I won’t go into the ins and outs of Forrest’s time in the federal government. The early days of Australian federation were fraught with complexities that I would rather not get into. It’s all part of the historical record. On 6th February 1918, Forrest was informed that he was to be raised to the British peerage as “Baron Forrest of Bunbury in the Commonwealth of Australia and of Forrest in Fife in the United Kingdom.” Despite the announcement, however, no letters patent were issued before his death, so there in uncertainty whether or not his peerage was officially created. Forrest had been suffering from a cancer on his temple since early in 1917, and by 1918, he was very ill. He resigned as treasurer on 21st March 1918, and shortly afterwards boarded ship for London, where he hoped to obtain specialist medical attention. He also hoped to be able to take his seat in the House of Lords. However, on 2 September 1918, with his ship off the coast of Sierra Leone, he died. He was buried there, but his remains were later brought back to Western Australia and interred in Karrakatta Cemetery.
Lord John Forrest was a big man. He was 260 lbs when he died. This tells me that he did not spend his evenings dining on short commons and bush tucker, although he would have been no stranger to the latter on his explorations. My posts have given plenty of Australian recipes, bush tucker recipes, and Scottish recipes as well (the land of his roots). His family came from Fife, which is reflected in the full title of his peerage. Fife is a region in Scotland that at one time was a kingdom with a venerable history, and birthplace of numerous luminaries in science, exploration, engineering, politics, and history. Fife is also well known for its beef, lamb, and fish, along with oats, peas, raspberries, and other mainstays of Scottish cuisine. As Scots immigrants to Australia I expect Forrest’s childhood, much like mine, was dominated by traditional British cooking. My father, John Forrest, loved his breakfast porridge and his Sunday roast lamb every bit as much as any Scots immigrant to Australia. In that sense, you can take any Scots recipe as a celebratory dish for the day. Because Forrest was also a notable Victorian, I am going to take a slight left turn and give you this recipe from Mrs Beeton for snow cake. She claims it is a “genuine Scotch recipe” but it definitely has a colonial feel because one of the chief ingredients is Bermuda arrowroot, rather than regular flour.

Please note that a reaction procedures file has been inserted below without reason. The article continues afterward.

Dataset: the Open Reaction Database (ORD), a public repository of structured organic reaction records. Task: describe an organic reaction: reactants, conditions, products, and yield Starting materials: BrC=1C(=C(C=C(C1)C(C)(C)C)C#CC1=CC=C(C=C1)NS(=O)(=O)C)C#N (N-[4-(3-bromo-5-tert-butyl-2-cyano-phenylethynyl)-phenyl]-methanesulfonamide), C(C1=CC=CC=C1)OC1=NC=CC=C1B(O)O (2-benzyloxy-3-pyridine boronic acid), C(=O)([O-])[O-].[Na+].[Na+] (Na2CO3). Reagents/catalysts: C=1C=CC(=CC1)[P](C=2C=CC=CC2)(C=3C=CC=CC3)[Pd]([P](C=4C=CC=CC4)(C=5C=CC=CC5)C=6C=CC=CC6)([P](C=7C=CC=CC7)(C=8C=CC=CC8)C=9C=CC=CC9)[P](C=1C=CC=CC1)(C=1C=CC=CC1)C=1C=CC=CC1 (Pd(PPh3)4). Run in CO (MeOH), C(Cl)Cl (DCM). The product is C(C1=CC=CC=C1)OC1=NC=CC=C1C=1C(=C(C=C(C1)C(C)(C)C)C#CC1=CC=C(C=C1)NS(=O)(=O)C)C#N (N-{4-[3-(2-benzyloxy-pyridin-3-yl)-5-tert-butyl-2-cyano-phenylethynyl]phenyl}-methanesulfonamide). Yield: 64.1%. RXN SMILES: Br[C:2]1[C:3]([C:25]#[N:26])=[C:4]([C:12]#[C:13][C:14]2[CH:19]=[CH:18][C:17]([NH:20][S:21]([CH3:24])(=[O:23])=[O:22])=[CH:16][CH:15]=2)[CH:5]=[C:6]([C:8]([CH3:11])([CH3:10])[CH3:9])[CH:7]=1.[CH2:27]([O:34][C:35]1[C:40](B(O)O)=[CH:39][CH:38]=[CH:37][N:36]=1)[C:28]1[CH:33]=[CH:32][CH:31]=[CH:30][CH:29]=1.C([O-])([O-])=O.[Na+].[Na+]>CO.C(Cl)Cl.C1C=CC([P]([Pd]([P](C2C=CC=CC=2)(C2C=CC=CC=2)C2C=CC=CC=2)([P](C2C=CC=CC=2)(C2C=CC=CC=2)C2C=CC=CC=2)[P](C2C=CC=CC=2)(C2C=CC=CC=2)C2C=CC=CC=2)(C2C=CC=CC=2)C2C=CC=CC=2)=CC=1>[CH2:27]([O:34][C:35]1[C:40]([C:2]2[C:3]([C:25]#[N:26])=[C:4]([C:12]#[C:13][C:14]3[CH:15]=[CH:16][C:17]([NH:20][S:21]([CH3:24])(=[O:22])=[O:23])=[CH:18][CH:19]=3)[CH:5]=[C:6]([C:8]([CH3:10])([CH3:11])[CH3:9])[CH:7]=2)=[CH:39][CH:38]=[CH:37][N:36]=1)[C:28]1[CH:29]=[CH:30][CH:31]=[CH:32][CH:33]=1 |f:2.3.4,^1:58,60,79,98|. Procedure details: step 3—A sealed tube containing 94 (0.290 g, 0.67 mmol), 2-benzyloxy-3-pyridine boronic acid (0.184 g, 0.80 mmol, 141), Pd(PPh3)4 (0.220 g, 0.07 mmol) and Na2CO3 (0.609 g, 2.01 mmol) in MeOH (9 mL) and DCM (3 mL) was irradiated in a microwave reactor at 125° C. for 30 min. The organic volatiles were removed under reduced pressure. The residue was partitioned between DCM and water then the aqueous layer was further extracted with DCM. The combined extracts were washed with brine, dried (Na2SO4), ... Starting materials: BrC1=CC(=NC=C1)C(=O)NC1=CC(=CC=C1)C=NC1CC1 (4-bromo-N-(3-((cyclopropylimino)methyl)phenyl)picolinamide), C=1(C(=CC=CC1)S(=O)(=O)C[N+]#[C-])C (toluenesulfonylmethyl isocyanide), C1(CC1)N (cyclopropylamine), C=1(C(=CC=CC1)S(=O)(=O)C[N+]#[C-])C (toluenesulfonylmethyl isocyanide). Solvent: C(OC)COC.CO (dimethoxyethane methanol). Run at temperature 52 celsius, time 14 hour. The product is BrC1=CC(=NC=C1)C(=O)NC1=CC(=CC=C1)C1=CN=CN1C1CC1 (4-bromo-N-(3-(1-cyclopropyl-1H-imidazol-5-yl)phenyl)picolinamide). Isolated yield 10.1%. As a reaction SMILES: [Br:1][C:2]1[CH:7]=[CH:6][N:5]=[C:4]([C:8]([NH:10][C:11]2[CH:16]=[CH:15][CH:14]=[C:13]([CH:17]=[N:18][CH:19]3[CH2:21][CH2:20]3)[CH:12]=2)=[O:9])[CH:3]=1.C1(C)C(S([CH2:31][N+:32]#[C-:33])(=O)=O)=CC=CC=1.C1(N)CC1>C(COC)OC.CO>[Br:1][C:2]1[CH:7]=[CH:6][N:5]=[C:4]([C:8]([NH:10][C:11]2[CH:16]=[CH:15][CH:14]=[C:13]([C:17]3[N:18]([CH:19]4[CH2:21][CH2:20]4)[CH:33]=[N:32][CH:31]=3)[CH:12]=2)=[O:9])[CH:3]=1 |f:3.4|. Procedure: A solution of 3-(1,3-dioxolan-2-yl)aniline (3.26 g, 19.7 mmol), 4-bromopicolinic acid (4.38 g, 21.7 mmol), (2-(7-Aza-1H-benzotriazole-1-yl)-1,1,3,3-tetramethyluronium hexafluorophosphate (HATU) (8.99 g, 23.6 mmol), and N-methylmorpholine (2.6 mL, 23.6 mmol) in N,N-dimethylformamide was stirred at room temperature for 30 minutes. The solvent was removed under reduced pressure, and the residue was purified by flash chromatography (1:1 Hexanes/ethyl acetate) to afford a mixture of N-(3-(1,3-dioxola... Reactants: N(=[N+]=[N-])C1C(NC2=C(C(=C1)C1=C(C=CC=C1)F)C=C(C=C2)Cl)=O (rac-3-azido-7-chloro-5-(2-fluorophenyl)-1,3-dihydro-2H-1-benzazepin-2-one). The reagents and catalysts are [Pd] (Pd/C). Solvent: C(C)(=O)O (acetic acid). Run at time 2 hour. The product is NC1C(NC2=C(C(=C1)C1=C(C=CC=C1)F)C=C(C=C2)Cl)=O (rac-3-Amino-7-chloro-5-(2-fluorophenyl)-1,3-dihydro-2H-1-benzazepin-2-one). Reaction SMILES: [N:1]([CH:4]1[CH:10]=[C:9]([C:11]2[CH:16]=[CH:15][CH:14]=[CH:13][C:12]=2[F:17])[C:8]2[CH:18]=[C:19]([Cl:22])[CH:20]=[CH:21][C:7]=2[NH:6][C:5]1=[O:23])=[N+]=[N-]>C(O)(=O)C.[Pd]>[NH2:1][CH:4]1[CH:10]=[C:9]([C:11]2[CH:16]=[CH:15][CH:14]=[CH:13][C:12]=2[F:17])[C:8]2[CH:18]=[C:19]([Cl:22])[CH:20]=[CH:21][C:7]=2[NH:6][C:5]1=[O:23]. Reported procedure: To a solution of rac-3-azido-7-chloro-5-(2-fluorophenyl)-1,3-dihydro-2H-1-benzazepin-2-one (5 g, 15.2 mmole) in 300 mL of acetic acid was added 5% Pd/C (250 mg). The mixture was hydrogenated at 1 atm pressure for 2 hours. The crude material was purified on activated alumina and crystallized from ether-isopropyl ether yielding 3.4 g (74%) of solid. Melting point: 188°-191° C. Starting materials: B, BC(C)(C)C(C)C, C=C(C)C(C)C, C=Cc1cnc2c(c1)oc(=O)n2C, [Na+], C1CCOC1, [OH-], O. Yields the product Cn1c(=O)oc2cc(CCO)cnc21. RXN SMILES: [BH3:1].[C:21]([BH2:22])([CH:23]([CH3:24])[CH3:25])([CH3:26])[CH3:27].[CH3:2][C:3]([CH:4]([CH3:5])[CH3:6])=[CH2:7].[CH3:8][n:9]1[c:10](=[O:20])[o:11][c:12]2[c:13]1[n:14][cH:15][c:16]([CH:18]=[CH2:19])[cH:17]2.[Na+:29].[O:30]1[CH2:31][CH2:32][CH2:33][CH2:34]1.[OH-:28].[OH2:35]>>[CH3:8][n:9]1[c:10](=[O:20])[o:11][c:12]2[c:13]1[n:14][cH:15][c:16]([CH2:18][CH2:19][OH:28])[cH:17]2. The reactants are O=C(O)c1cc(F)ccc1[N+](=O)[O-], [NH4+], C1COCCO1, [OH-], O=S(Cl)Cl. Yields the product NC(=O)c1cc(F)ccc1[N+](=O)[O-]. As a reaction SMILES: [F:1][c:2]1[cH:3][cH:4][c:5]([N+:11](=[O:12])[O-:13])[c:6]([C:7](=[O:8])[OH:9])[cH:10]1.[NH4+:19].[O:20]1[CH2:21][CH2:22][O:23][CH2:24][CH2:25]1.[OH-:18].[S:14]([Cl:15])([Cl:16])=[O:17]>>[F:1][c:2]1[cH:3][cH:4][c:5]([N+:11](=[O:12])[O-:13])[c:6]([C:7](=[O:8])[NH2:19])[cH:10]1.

Arrowroot (Maranta arundinacea) is one of the oldest cultigens from the New World. There is evidence that it was cultivated as early as 8200 BCE (around the same time that plants were first being domesticated in Mesopotamia). The root is dried and pounded into a flour, which these days is more often used a thickener than as a chief ingredient. I used to use it all the time for sauces because I find it superior to both regular flour and cornstarch. I have not tried this recipe, which seems to be rather like angel cake – light and airy. In Beeton’s time this was an expensive endeavor.
(A genuine Scotch Recipe.)
- INGREDIENTS.—1 lb. of arrowroot, 1/2 lb. of pounded white sugar, 1/2 lb. of butter, the whites of 6 eggs; flavouring to taste, of essence of almonds, or vanilla, or lemon.
Mode.—Beat the butter to a cream; stir in the sugar and arrowroot gradually, at the same time beating the mixture. Whisk the whites of the eggs to a stiff froth, add them to the other ingredients, and beat well for 20 minutes. Put in whichever of the above flavourings may be preferred; pour the cake into a buttered mould or tin and bake it in a moderate oven from 1 to 1-1/2 hour.
Time.—1 to 1-1/2 hour.
Average cost, with the best Bermuda arrowroot, 4s. 6d.; with St. Vincent ditto, 2s. 9d.
Sufficient to make a moderate-sized cake. Seasonable at any time.